The Major Next Step for Sustainability and ESG Measures – The Supply Chain

The critical discovery for every company is that supply chain sustainability should be integrated across the company’s broader ESG strategy and not isolated to just the supply chain or procurement functions or neglected altogether.

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A recent survey by Avetta on ESG of 45 companies from various industries surprised me. Most executives who responded mentioned how important ESG was to their company. In fact, 79% of respondents listed employee health and safety as “very important,” and 63% said managing and reducing the environmental footprint of products and services is also “very important.” But companies are still missing a pivotal opportunity as only 39% of respondents said ESG supply chain issues were “very important.”

Supply chain management is a critical component of ESG strategy and efforts. According to the Carbon Disclosure Project (CDP), the average supply chain provides 5.5 times greater emissions than operations. The U.S. Environmental Protection Agency found that supply chain industries generate more than three-quarters of greenhouse gas emissions. And, as Scope 3 emissions management comes to the forefront of carbon requirements, 70-90% of companies’ emissions lie in their supply chains. Neglecting ESG issues in the supply chain hurts the environment and damages companies’ reputations, costing money and impacting business continuity.

 On the positive side, no company said ESG supply chain issues were “not important.” And, at least 74% of respondents gave some importance to ESG in the supply chain.

Other measures of ESG were positive as well—48% of respondents said diversity and inclusion, and 43% said human rights considerations were “very important.” While an additional 22% rated diversity and inclusion, and 39% said human rights considerations as “fairly important.” 

The critical discovery for every company is that supply chain sustainability should be integrated across the company’s broader ESG strategy and not isolated to just the supply chain or procurement functions or neglected altogether.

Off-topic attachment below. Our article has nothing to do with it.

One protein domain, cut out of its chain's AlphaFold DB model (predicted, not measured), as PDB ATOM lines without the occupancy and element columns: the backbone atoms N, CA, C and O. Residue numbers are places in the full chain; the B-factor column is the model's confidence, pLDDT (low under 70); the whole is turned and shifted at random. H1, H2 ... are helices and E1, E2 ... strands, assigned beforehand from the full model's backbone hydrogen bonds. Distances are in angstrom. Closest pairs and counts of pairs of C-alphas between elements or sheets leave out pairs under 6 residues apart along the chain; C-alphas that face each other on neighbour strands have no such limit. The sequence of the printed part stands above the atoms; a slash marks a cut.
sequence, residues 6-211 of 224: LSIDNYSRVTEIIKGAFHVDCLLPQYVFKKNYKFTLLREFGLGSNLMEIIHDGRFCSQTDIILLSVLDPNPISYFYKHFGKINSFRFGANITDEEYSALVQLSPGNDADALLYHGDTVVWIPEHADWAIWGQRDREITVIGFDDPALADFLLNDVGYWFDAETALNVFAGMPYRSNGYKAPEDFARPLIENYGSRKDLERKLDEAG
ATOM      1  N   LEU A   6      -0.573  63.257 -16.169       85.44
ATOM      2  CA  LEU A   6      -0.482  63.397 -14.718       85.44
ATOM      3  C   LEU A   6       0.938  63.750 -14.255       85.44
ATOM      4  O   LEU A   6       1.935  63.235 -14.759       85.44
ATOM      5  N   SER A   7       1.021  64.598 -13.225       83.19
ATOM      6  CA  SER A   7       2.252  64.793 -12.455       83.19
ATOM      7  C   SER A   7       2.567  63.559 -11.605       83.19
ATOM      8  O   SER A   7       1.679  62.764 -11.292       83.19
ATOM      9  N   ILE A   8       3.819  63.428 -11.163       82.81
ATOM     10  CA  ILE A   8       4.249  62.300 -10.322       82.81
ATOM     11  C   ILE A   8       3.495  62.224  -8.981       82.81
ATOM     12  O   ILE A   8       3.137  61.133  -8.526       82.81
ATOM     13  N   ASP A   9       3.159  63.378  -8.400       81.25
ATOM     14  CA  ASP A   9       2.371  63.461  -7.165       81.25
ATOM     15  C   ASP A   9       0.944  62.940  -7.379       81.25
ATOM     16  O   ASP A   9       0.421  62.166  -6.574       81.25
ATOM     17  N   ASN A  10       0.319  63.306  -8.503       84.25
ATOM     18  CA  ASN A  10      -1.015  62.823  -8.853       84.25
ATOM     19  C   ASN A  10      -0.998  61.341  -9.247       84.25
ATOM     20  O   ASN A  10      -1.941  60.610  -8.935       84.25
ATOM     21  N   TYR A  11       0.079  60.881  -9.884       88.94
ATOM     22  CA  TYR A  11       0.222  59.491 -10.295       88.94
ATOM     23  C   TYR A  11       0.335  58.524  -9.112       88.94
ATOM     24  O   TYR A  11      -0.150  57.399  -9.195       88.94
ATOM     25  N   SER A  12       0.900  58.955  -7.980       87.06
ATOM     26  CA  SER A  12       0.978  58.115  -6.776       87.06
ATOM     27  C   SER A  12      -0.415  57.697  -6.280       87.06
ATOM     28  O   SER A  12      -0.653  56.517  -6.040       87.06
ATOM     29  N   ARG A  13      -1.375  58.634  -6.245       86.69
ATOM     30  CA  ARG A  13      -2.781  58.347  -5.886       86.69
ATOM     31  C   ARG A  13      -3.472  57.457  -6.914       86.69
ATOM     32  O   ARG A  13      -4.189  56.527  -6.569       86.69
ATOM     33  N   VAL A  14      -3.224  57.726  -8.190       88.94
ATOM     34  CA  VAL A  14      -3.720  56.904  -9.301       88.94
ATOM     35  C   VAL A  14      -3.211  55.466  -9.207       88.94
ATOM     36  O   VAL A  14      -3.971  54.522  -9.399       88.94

Somewhat surprisingly, a significant amount of pressure to improve sustainability is coming from investors. Some of the world’s largest institutional investors are influencing their investment companies to address material ESG issues in the supply chain through numerous channels: public statements, shareholder proposals, proxy voting, direct dialogue, policy support, divestments or shareholder activism. In 2021, more than 590 investors with assets worth $110 trillion asked thousands of portfolio companies to disclose company ESG measures using CDP questionnaires.

While external pressure may prompt initial movement, there is also opportunity in expanded ESG considerations in the supply chain. The Business & Sustainable Development Commission concludes companies can find opportunities worth $12 trillion from achieving UN Sustainable Development Goals by 2030. Nature-positive businesses could unlock opportunities worth $10 trillion, says the World Economic Forum. We’ve also seen the direct effects of integrating ESG principles into core business practices, as more ESG mature companies weathered the unprecedented global shut down of the pandemic and supply chain disruption with greater success than less mature competitors.